Ohio clinic hit by hackers, thousands of health records stolen

Over 105,000 internal documents were uploaded to a Google Drive.
Written by Zack Whittaker, Contributor
Image: File photo

A hacker has stolen over 100,000 internal documents, including many with personal health information on patients, from a large, Ohio-based medical practice.

A Ukrainian hacker claimed on Twitter to have carried out the attack and included a screenshot of a couple dozen names, addresses, dates of birth, and diagnoses.

The hacker uploaded upwards of 156GB of data to a Google Drive, which we're not linking to, from the Central Ohio Urology Group based in Gahanna, Ohio. The health group has 24 locations, according to its website, and is a member of Mount Carmel Health System, which it claims is the second-largest healthcare system in the state.

A spokesperson for the group had no comment when reached by phone Tuesday.

Lee Johnstone, a security researcher and founder of Cyber Wars News, who helped comb through the data, shared access with ZDNet. He was also able to offer an at-a-glance view of whose data was caught up in the databases.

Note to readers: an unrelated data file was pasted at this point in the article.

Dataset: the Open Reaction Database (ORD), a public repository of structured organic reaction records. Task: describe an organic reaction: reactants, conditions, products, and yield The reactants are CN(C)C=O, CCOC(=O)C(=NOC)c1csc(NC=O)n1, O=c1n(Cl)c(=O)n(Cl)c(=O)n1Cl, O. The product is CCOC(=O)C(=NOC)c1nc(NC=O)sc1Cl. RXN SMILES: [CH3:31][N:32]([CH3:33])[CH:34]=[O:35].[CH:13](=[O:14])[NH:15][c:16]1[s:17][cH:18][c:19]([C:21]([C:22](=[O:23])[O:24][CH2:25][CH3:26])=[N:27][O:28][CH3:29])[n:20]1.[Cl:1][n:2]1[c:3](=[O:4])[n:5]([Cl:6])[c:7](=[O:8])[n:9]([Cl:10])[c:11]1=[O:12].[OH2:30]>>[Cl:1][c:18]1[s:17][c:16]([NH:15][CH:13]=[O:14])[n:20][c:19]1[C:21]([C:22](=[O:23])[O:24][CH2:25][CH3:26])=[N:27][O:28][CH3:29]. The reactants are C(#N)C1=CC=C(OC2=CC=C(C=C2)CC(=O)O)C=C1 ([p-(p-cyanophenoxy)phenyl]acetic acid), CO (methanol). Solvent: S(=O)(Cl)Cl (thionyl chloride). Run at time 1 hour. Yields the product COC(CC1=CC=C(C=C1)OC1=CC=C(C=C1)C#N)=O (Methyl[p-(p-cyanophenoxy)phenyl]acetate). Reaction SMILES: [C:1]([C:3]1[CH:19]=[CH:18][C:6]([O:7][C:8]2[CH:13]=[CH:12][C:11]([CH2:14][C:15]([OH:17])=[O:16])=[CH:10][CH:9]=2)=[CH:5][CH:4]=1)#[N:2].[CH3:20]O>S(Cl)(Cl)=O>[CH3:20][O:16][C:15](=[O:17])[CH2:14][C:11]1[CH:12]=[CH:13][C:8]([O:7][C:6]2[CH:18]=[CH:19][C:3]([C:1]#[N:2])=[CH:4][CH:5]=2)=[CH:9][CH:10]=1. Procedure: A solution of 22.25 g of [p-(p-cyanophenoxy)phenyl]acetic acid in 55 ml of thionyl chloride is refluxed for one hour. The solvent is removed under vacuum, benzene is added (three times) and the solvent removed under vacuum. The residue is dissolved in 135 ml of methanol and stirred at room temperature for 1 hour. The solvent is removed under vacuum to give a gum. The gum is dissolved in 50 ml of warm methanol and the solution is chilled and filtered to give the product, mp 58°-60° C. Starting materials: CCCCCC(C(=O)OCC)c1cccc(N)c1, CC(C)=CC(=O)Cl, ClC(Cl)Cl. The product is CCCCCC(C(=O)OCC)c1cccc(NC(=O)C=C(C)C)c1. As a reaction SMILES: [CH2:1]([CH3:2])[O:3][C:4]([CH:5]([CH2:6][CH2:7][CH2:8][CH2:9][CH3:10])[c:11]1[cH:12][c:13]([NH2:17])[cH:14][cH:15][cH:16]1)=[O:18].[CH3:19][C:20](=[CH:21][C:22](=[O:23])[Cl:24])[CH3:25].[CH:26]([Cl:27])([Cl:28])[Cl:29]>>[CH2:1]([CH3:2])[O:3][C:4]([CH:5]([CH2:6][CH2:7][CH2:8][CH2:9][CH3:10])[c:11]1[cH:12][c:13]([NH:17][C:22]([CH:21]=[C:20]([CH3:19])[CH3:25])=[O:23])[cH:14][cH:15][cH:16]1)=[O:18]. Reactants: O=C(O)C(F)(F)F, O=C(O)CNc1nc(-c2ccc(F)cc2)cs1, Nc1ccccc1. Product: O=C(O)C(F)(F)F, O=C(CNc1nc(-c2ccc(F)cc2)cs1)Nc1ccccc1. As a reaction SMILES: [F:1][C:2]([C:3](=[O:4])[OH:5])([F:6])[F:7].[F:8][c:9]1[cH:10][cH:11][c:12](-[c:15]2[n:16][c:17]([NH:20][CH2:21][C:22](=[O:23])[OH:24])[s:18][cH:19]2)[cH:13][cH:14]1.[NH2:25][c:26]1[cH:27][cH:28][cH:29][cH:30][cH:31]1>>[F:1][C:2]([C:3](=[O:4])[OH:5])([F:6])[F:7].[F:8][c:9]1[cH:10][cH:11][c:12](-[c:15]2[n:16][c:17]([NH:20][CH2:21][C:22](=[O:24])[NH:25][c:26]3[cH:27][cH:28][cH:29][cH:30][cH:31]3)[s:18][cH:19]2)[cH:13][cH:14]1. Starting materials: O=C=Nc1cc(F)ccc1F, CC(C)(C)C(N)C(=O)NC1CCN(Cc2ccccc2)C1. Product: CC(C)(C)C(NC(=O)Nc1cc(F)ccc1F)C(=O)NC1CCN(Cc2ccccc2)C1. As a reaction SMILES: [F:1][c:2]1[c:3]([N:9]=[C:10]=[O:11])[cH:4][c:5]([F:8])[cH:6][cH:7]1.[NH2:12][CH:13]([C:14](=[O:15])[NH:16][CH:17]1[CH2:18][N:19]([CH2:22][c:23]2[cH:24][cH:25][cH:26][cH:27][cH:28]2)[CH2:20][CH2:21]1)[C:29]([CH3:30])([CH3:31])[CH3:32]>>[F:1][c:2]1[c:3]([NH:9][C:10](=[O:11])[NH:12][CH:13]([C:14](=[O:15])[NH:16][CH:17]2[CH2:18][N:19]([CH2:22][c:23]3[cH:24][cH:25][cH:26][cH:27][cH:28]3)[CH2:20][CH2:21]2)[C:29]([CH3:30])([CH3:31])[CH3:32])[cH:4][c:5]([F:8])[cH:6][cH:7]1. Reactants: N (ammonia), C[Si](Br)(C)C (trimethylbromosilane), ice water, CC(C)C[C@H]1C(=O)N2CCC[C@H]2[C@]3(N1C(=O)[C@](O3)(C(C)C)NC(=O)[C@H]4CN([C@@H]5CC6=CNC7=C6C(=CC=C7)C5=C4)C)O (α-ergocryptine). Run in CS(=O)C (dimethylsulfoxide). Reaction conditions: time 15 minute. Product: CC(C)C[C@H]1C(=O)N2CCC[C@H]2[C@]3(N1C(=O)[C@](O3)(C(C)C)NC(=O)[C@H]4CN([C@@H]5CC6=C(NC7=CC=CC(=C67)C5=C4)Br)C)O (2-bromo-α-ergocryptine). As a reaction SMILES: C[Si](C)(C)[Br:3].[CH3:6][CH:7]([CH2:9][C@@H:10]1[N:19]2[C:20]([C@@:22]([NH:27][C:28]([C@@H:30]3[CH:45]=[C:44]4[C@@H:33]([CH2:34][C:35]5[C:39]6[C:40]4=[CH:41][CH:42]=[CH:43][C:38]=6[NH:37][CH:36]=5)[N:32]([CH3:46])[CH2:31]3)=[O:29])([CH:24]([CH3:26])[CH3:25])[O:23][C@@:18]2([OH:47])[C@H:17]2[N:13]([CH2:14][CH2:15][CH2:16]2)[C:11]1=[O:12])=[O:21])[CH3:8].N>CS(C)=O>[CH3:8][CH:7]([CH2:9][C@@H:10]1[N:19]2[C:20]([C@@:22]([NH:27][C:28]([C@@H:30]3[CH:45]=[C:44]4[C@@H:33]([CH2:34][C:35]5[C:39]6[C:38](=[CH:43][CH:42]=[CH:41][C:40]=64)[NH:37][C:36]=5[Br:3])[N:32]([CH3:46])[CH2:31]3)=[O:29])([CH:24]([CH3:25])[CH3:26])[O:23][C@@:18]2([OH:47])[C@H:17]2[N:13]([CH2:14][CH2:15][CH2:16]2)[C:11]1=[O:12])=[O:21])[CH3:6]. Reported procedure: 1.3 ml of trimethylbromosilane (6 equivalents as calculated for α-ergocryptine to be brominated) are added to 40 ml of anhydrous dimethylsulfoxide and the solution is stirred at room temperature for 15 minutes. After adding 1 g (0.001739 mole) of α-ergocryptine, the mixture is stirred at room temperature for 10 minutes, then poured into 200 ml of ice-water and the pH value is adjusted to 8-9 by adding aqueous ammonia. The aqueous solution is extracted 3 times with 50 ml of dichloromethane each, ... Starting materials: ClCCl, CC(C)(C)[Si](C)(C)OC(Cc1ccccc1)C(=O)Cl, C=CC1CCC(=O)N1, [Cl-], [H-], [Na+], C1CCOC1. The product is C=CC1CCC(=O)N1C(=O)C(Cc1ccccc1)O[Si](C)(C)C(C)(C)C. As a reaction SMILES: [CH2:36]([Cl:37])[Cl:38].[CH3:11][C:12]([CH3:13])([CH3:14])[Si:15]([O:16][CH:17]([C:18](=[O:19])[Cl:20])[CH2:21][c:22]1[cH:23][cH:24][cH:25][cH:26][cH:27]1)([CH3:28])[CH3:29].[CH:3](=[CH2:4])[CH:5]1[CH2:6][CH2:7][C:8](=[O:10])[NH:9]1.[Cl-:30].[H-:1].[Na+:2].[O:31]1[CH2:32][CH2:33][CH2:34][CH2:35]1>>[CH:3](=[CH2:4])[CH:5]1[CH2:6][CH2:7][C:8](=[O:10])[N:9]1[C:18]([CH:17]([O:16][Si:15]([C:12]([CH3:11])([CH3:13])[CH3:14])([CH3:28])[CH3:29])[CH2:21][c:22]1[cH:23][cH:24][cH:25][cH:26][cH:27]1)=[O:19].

Johnstone said that the breach was a dump of a document manager system. He added that there were more than 46,600 Word documents and 54,500 PDF documents. Many of the other files included executable files, system files, and other apps relating to healthcare and center management.

One of the files included a Windows 7 disk image, he said.

Though the hackers' tweeted screenshot showed personal health records of a sample of patients, most of the files in the breach appeared to be internal documents. Some of the documents, however, included filled-in health reimbursements and insurance-related files. Many of these files related to billing and included the amounts paid and due.

A cursory search also found non-password protected Excel documents, with log files for the past six months ending in June, relating to surgeries, which included doctor names, times of surgeries, and drugs used in the procedures.

The purported hacker did not respond to an email asking for comment, motive, and how the attack was carried out. According to DataBreaches.net, which also reported on this story, the hacker carried out the attack for "political purposes".

The attack was allegedly carried out by an SQL injection, an often easy-to-carry out attack for out-of-date systems.

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